Teacher as Engineer

Teacher as Engineer

We give children the resources, tools, and infrastructure they need to solve problems we haven’t even thought of yet.”

Alison Gopnik The Gardener and The Carpenter

It’s time to admit something: I have no psychic capabilities whatsoever. I like to think I do! I like to think I know trends before they come, trouble before it starts, and outcomes before beginnings. I am always 100% inevitably. incontrovertibly wrong.

I might be going out in a limb here, but I am guessing that you may not be psychic either.

But we teach like we are!

We talk about preparing kids for the future, about twenty-first century skills, we say things like, “kids will need to know how to do (insert anything) to live in the world.” But will they? I have been puzzling over this thought, and Alison Gopnik’s phenomenal book, The Gardener and the Carpenter, has set me straight.

She has a lot of wisdom to share about child development, but the quote I keep coming back to is the one in the header:

We give children the resources, tools, and infrastructure they need to solve problems we haven’t even thought of yet.”

Alison Gopnik The Gardener and The Carpenter

That is a mighty sentence, so lets unpack it for a minute. Somewhere in my history, I go the impression that smart meant you knew everything. It has taken a while for me to come to the understanding that smart really means you know the limitations of what you do know. What will the world be like for today’s ten year olds? Six years olds? Three year olds? We can’t begin to imagine, really, what the future will hold. It’s time we acknowledge that firmly. We only know that they are going into a world that will have problems.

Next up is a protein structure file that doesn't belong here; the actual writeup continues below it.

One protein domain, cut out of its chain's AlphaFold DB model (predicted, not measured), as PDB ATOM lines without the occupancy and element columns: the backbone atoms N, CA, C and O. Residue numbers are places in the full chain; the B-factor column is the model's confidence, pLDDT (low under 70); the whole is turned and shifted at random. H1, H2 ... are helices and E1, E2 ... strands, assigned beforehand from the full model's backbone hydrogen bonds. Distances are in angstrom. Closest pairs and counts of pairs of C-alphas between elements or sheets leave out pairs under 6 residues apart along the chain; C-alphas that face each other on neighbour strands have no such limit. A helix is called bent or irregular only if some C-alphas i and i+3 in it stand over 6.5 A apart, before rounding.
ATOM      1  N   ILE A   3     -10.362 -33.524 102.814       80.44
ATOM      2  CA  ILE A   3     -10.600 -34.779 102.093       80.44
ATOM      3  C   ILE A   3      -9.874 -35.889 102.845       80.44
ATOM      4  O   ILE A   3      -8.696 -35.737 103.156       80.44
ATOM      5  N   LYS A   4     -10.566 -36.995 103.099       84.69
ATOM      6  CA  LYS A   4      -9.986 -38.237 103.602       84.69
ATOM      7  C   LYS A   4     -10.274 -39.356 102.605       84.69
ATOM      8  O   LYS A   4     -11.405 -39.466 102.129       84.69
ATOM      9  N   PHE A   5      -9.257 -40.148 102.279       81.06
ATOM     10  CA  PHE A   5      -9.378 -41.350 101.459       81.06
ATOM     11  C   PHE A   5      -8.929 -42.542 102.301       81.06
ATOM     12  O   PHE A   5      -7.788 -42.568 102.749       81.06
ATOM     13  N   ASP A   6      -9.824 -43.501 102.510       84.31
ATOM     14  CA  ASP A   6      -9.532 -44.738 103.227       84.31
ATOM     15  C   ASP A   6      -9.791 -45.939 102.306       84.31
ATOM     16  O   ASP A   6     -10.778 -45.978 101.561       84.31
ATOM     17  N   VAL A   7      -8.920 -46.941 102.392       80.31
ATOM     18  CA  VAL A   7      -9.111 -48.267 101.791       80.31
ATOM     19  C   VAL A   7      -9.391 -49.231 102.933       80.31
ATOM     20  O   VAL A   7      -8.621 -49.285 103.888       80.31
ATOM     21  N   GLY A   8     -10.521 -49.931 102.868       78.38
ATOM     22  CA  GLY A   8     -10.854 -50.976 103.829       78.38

The role of school, it would seem, is to do the work of the first part of the sentence: give children the resources, tools, and infrastructure to solve problems.

How can kids learn to do that if we don’t give them problems to solve?

In other words, what problems have we solved for kids without even thinking about it?

Assigned seats remove the problem of understanding space.

Desks and pencil boxes remove the problem of negotiation and compromise.

Direct instruction removes the problem of figuring it out.

And so on.

I worry we are sending a community of children into the future who don’t even have a chance to figure out the problems of now, let alone the ones that will come.

I get it, I do. I was a public school teacher up until very recently. I entered my data into a computer and for a good 15 minutes after doing so I would think, “That’s it, everyone is getting worksheets and assigned seats so I can dedicate 5-6 hours to guided reading every day.” Because giving kids space to learn to solve complex and messy problems like where to sit, and how to share, and collaborating over high interest questions means I have to let go of control. I have to let go of my agenda, and I have to admit I don’t exactly know what the world will look like in the future, but its probably going to need people who know how to share resources. Now I’m not saying it won’t also need kids who know how to read- but it’s more about balance. Lilian Katz in her article Lively Minds: Distinctions Between Academic versus Intellectual Goals for Young Children frames it this way: